In the first edition of Hawks in Flight, Pete Dunne, David Sibley, and Clay Sutton presented a holistic method of hawk identification, using general body shape, the way they move, and the places they are most likely to be seen.
The new edition of the book that Roger Tory Peterson called a "landmark" integrates an array of carefully selected photographs, David Sibley's superb illustrations, and a clear, information-packed text and takes raptor identification to a higher level. This edition covers all of the raptors that breed in North America, including those with limited ranges in Florida, the Southwest, and Texas.
Picking up where its predecessor ended by including two decades of raptor identification refinement, Hawks in Flight summarizes and places in users’ hands an identification skill set that used to take years to master. The unique alchemy of Dunne, Sibley, and Sutton—including their collective experience of more than one hundred years watching hawks—make this book a singular achievement and a must-have for anyone interested in hawks.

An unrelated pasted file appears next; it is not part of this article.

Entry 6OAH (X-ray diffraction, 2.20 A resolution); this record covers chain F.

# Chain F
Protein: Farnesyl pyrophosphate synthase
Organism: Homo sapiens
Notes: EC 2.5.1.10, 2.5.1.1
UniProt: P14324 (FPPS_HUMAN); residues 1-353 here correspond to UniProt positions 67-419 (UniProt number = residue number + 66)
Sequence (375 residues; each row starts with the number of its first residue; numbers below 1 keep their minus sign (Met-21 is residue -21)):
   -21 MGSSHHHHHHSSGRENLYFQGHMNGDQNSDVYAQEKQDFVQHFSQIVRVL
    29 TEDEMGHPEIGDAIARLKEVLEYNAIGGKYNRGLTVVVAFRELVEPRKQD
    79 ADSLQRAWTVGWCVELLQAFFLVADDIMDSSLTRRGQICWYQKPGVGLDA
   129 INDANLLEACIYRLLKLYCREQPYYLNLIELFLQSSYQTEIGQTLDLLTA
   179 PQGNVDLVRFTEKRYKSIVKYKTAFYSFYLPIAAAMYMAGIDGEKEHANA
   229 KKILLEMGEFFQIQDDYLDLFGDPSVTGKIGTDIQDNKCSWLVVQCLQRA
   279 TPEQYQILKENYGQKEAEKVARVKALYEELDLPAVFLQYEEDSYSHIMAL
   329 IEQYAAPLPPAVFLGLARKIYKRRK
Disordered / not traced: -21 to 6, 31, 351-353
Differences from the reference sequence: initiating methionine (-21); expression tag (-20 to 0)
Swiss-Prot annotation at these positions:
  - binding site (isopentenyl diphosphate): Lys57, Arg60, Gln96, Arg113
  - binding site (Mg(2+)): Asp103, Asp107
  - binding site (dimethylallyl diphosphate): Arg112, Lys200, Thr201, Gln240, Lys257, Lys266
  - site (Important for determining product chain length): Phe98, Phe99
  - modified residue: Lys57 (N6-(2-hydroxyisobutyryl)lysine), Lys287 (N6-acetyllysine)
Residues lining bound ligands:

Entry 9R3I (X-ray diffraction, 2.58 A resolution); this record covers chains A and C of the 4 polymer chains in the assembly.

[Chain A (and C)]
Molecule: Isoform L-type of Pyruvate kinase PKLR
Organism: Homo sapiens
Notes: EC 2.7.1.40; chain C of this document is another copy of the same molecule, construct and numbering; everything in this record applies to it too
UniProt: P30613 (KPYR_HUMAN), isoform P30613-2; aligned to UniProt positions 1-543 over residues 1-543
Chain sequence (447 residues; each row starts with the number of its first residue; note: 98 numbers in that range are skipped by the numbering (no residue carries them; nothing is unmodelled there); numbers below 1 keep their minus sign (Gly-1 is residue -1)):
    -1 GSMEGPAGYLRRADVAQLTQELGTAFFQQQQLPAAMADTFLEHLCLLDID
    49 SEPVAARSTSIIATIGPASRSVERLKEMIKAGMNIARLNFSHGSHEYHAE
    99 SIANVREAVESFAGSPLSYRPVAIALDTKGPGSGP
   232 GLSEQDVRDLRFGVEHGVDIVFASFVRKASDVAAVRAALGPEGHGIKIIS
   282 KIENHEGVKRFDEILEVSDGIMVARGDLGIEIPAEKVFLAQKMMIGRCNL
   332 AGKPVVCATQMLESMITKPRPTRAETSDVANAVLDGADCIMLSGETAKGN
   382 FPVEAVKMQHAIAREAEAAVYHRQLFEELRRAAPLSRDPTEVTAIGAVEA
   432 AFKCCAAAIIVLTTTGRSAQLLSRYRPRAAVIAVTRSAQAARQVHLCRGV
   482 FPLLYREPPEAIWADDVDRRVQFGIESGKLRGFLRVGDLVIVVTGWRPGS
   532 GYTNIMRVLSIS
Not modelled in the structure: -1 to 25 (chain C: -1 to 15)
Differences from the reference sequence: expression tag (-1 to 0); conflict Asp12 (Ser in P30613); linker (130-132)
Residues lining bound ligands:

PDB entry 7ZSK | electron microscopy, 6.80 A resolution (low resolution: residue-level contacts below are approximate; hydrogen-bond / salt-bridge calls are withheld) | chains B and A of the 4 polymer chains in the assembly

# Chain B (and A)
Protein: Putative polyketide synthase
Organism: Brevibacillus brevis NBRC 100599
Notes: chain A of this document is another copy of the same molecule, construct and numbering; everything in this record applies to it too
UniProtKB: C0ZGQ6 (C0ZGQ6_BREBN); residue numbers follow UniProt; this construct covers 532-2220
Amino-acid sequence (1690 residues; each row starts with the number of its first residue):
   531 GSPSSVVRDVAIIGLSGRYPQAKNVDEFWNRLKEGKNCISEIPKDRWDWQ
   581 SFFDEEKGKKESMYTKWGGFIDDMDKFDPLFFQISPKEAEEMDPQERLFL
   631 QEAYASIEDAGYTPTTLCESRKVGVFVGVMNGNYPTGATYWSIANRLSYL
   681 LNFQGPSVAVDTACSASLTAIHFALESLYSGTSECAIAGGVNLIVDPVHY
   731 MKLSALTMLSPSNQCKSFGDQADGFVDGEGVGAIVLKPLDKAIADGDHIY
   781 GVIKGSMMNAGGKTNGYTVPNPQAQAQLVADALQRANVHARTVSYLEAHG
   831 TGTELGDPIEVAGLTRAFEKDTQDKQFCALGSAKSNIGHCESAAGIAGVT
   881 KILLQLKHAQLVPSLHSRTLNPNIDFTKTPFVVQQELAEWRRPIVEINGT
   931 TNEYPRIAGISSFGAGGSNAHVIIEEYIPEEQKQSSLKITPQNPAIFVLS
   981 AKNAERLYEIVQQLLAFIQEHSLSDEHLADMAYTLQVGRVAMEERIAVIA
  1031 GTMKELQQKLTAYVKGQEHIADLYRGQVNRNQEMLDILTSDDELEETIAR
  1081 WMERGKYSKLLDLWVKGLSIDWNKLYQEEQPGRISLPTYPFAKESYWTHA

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|Edition description:||Second Edition|
|Product dimensions:||6.38(w) x 9.12(h) x 0.94(d)|
About the Author
Clay Sutton is a freelance writer, naturalist, lecturer, and tour leader.
David Sibley is the author of The Sibley Guide to Birds and several other books.
Table of Contents
1 The Flight Identification of Raptors: From the Shotgun to the Sublime 5
2 Buteos That Migrate: The Wind Masters 11
3 Accipiters: The Artful Dodgers 83
4 Falcons: Birds That Measure Distance by the Horizon 113
5 Pointed-winged Kites: The Wind Given Form 155
6 Northern Harrier: The Great Fooler 179
7 Eagles and Vultures: Big Black Birds 191
8 Crested Caracara: A Chimera in Big Black Bird Clothing 225
9 Osprey: The Fish Hawk 233
10 Southwestern Buteos and Kin: At Home Where North Meets South 243
11 Florida Specialties: The Aerialist and the Specialist 281
12 Regional Specialties: Raptors of the Rim 299
13 Other Birds That Soar 323